Second, all ISPs, regardless of their size, have a part to play in helping us solve this problem. In certain circumstances, the small ISPs are more willing and better suited to provide service to areas that larger ISPs are not. The proposed solution can't be designed to exclude the participation of small ISPs.
Third, all three levels of government must co-operate and work together to solve this problem. Competing programs at the federal, provincial and municipal levels make it difficult for ISPs to access funding, and do little to take advantage of opportunities to leverage contributions from all three levels of government.
Within southwestern Ontario today there are no fewer than five active government programs, all trying to solve the same problem in the same geography. The CRTC's broadband fund, the connect to innovate program, the universal broadband fund, Ontario's ICON program and the SWIFT program are all active. Combining the substantial contributions of all three levels of government would make it easier for the ISPs to participate and would leverage all those funds into a single, larger funding bucket.
Fourth, technology choices should be a regional consideration. Referring to my first comment that one size does not fit all, differences across geographies must be taken into account when determining the best technologies to consider when funding projects. The variability of settlement patterns and market dynamics among regions will influence the feasibility of filling the gap with fibre versus wireless and low-earth orbit, or LEO, technologies.
Finally, further funding is required by all levels of government. The combined contribution of all of the programs available today will not solve the problem. In southwestern Ontario alone, we require approximately $1 billion worth of investment above and beyond the current programs in order to reach the target of 95% of the population served by 2026. The current commitment from the federal government, while substantial, is simply not enough to solve the problem.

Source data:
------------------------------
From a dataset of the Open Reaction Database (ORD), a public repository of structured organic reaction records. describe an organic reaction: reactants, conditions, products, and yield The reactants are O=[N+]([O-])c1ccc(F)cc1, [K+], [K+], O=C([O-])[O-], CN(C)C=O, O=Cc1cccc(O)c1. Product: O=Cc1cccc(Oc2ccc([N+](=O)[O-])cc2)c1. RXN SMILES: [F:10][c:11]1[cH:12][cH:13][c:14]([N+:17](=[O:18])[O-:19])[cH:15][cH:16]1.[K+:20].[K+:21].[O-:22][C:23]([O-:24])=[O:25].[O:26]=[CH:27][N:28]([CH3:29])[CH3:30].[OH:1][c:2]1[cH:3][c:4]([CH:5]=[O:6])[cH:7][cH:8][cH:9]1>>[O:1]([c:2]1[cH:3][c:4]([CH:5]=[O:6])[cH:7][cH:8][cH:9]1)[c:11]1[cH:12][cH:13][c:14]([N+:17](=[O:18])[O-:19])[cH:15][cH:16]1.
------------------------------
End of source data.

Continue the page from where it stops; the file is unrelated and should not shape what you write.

Madam Chair, you've heard from other witnesses at this committee that Canada needs a coordinated broadband strategy. The current strategy, Canada's connectivity strategy, is well-intended and has solid elements; however, it's not being implemented in a coordinated manner to ensure effective, efficient and equitable outcomes across the country.
The existing federal approach of having multiple disjointed funding programs that are not aligned with provincial and municipal partners causes an overlap of responsibility, a duplication of effort on the part of the ISPs when applying for funding, and a duplication of administrative overhead. It risks having different programs funding the same projects, and it distracts the federal government from what should be its central role of providing equitable distribution of funds.
Like other infrastructure programs in Canada, funding for broadband programs should be transferred from the federal government to the provinces and territories, and they should be charged with coordinating contributions at the provincial and municipal levels in order to ensure that effective, efficient and equitable solutions are being implemented in their jurisdictions.
I thank you once again for the opportunity to speak here today, and I am happy to answer any questions you may have.